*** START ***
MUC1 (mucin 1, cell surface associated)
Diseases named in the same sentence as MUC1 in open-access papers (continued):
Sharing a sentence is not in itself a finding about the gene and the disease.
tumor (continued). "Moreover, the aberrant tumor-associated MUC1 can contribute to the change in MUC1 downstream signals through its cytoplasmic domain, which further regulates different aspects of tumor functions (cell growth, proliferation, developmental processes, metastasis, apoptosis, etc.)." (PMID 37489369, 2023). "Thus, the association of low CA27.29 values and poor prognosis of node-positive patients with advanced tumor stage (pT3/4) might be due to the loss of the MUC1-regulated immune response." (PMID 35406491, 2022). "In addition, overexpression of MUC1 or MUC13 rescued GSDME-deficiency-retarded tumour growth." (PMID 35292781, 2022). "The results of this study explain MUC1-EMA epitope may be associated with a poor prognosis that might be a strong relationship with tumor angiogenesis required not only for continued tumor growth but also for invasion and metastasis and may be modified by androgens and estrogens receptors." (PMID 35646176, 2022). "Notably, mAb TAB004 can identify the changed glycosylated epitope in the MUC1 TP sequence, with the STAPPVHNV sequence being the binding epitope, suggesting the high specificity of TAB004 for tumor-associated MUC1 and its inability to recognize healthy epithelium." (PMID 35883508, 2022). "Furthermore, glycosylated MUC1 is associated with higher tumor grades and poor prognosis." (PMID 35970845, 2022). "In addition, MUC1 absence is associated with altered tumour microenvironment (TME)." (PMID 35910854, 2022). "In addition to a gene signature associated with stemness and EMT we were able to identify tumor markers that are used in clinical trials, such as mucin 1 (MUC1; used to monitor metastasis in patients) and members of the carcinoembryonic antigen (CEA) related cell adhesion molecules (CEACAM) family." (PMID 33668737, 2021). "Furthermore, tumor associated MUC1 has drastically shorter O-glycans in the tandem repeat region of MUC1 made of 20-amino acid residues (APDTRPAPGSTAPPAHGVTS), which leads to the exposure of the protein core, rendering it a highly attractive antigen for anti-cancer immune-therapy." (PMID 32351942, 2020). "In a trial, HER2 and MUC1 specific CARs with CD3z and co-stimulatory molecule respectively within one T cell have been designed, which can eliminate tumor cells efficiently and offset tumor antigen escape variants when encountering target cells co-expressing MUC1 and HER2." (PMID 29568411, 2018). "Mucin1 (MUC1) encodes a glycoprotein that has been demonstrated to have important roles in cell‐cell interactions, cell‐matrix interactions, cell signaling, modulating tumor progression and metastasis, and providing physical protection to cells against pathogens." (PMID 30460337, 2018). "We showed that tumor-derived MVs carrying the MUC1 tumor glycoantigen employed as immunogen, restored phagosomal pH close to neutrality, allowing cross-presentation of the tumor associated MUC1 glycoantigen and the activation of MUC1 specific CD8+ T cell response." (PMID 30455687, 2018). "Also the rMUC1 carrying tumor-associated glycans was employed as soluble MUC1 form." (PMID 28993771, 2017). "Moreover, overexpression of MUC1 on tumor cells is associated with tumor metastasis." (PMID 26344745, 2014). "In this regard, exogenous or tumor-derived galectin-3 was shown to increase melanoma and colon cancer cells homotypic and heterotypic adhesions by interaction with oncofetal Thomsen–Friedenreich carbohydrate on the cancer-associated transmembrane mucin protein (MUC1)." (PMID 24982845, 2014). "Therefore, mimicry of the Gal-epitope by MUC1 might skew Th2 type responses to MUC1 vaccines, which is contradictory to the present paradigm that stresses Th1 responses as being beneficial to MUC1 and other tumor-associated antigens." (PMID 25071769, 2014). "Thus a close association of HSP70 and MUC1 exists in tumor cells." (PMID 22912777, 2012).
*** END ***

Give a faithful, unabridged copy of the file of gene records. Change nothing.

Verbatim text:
MUC1 (mucin 1, cell surface associated)
Diseases named in the same sentence as MUC1 in open-access papers (continued):
Sharing a sentence is not in itself a finding about the gene and the disease.
tumor (continued). "Moreover, the aberrant tumor-associated MUC1 can contribute to the change in MUC1 downstream signals through its cytoplasmic domain, which further regulates different aspects of tumor functions (cell growth, proliferation, developmental processes, metastasis, apoptosis, etc.)." (PMID 37489369, 2023). "Thus, the association of low CA27.29 values and poor prognosis of node-positive patients with advanced tumor stage (pT3/4) might be due to the loss of the MUC1-regulated immune response." (PMID 35406491, 2022). "In addition, overexpression of MUC1 or MUC13 rescued GSDME-deficiency-retarded tumour growth." (PMID 35292781, 2022). "The results of this study explain MUC1-EMA epitope may be associated with a poor prognosis that might be a strong relationship with tumor angiogenesis required not only for continued tumor growth but also for invasion and metastasis and may be modified by androgens and estrogens receptors." (PMID 35646176, 2022). "Notably, mAb TAB004 can identify the changed glycosylated epitope in the MUC1 TP sequence, with the STAPPVHNV sequence being the binding epitope, suggesting the high specificity of TAB004 for tumor-associated MUC1 and its inability to recognize healthy epithelium." (PMID 35883508, 2022). "Furthermore, glycosylated MUC1 is associated with higher tumor grades and poor prognosis." (PMID 35970845, 2022). "In addition, MUC1 absence is associated with altered tumour microenvironment (TME)." (PMID 35910854, 2022). "In addition to a gene signature associated with stemness and EMT we were able to identify tumor markers that are used in clinical trials, such as mucin 1 (MUC1; used to monitor metastasis in patients) and members of the carcinoembryonic antigen (CEA) related cell adhesion molecules (CEACAM) family." (PMID 33668737, 2021). "Furthermore, tumor associated MUC1 has drastically shorter O-glycans in the tandem repeat region of MUC1 made of 20-amino acid residues (APDTRPAPGSTAPPAHGVTS), which leads to the exposure of the protein core, rendering it a highly attractive antigen for anti-cancer immune-therapy." (PMID 32351942, 2020). "In a trial, HER2 and MUC1 specific CARs with CD3z and co-stimulatory molecule respectively within one T cell have been designed, which can eliminate tumor cells efficiently and offset tumor antigen escape variants when encountering target cells co-expressing MUC1 and HER2." (PMID 29568411, 2018). "Mucin1 (MUC1) encodes a glycoprotein that has been demonstrated to have important roles in cell‐cell interactions, cell‐matrix interactions, cell signaling, modulating tumor progression and metastasis, and providing physical protection to cells against pathogens." (PMID 30460337, 2018). "We showed that tumor-derived MVs carrying the MUC1 tumor glycoantigen employed as immunogen, restored phagosomal pH close to neutrality, allowing cross-presentation of the tumor associated MUC1 glycoantigen and the activation of MUC1 specific CD8+ T cell response." (PMID 30455687, 2018). "Also the rMUC1 carrying tumor-associated glycans was employed as soluble MUC1 form." (PMID 28993771, 2017). "Moreover, overexpression of MUC1 on tumor cells is associated with tumor metastasis." (PMID 26344745, 2014). "In this regard, exogenous or tumor-derived galectin-3 was shown to increase melanoma and colon cancer cells homotypic and heterotypic adhesions by interaction with oncofetal Thomsen–Friedenreich carbohydrate on the cancer-associated transmembrane mucin protein (MUC1)." (PMID 24982845, 2014). "Therefore, mimicry of the Gal-epitope by MUC1 might skew Th2 type responses to MUC1 vaccines, which is contradictory to the present paradigm that stresses Th1 responses as being beneficial to MUC1 and other tumor-associated antigens." (PMID 25071769, 2014). "Thus a close association of HSP70 and MUC1 exists in tumor cells." (PMID 22912777, 2012).